Browsing by Author "Jacobs, Carmelita"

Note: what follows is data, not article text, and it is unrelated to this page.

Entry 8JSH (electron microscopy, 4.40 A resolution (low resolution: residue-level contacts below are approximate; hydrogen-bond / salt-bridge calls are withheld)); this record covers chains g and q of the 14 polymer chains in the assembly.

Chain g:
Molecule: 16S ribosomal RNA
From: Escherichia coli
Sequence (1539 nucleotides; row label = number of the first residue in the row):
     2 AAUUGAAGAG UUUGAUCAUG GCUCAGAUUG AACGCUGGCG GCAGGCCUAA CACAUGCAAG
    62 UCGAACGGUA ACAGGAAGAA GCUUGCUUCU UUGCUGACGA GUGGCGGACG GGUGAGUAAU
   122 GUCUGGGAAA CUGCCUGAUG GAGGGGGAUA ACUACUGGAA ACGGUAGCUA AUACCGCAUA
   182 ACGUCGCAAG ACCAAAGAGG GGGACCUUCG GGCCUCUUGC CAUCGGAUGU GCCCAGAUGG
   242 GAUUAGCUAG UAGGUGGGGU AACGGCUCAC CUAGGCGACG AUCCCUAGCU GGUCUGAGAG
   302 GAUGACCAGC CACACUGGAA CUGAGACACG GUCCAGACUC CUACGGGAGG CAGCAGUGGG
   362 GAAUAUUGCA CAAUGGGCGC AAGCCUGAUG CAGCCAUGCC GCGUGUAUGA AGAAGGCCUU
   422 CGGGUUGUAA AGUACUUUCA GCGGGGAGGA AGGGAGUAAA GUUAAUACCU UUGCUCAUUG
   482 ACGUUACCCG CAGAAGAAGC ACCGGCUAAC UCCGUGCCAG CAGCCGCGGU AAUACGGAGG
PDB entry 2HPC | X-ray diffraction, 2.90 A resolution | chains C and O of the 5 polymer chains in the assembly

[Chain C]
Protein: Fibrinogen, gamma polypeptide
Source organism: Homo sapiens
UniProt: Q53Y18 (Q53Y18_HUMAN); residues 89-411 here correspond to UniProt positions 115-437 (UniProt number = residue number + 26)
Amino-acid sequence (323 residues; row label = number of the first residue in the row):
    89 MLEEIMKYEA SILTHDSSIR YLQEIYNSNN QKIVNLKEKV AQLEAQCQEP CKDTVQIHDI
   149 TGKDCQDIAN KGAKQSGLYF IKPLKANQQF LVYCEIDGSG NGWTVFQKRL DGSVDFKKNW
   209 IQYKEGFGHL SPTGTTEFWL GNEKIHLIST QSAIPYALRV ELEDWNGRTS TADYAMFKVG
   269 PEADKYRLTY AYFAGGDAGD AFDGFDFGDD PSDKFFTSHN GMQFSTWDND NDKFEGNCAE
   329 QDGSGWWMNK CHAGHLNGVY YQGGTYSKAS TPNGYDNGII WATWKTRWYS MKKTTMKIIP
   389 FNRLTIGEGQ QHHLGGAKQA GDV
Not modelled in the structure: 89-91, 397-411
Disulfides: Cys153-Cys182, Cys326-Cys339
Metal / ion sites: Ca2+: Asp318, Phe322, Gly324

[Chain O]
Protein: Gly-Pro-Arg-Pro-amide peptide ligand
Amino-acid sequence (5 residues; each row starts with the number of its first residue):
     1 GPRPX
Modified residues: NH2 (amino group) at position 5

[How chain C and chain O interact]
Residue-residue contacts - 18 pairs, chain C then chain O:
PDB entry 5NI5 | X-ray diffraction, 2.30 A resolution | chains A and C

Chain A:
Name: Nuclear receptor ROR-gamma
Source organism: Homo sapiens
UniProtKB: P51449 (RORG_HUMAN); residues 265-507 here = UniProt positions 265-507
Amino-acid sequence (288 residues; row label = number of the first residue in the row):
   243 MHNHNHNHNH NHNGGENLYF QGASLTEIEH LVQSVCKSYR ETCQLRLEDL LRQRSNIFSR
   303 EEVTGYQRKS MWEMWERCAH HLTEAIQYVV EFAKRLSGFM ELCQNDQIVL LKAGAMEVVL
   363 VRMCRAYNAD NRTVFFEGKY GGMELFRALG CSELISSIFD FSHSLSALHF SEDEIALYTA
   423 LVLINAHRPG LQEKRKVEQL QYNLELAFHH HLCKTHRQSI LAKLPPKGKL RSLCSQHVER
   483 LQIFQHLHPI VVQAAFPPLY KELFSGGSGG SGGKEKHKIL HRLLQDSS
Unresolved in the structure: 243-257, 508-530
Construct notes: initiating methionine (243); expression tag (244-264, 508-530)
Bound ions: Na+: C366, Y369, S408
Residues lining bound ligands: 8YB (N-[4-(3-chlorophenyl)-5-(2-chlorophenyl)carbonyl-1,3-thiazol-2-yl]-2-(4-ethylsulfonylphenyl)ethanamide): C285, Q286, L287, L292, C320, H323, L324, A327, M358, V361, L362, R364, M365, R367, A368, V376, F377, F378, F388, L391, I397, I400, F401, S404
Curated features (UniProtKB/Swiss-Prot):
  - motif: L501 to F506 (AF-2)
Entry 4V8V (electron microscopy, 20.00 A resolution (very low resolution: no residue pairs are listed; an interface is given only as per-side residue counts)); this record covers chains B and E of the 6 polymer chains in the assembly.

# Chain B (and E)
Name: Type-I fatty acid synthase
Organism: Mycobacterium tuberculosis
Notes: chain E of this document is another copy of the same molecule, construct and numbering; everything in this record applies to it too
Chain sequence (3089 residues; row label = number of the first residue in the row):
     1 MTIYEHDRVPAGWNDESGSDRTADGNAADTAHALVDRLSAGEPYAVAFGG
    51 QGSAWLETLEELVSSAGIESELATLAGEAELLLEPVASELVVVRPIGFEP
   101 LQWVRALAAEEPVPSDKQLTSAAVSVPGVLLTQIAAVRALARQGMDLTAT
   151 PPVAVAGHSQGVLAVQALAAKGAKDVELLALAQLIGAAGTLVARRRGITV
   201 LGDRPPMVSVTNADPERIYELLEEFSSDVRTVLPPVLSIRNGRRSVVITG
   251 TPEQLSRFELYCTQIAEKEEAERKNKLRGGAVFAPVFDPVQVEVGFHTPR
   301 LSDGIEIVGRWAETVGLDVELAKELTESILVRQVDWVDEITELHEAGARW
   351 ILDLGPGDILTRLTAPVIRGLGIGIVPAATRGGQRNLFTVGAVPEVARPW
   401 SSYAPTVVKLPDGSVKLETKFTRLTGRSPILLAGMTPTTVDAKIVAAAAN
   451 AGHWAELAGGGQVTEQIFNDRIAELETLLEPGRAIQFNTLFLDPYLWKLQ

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- ItemAdolescent identity formation in the context of vocationally oriented special needs schools(Education Association of South Africa, 2017) Jacobs, Carmelita; Collair, LynetteAdolescence is a phase that is associated with important identity-relevant issues. Shaping a clear sense of identity is an important step in developing a healthy psychosocial disposition, and the school is an important context where this can happen. In this article, we explore how adolescents who had attended a special needs school of skills in the Western Cape, South Africa, perceived the role that their school experiences played in shaping their sense of identity. These were learners who entered the school of skills with a poor sense of self, due to years of academic difficulties and exclusion in mainstream primary schools. Using a qualitative research design, data was collected through interviews, and analysed by means of the inductive process of thematic content analysis. The findings showed that participants’ school experiences shaped their sense of identity in a more positive way. The participants’ narratives speak to the complexity in the individual, the school and the community in contributing to a sense of identity with both positive and negative aspects. Though the participants experienced a sense of belonging and felt accepted by their teachers and peers, the school did not deliver on its implicit promise of a job-related skill, and this in turn negatively affected their thinking about future life paths and careers, which is important for identity formation.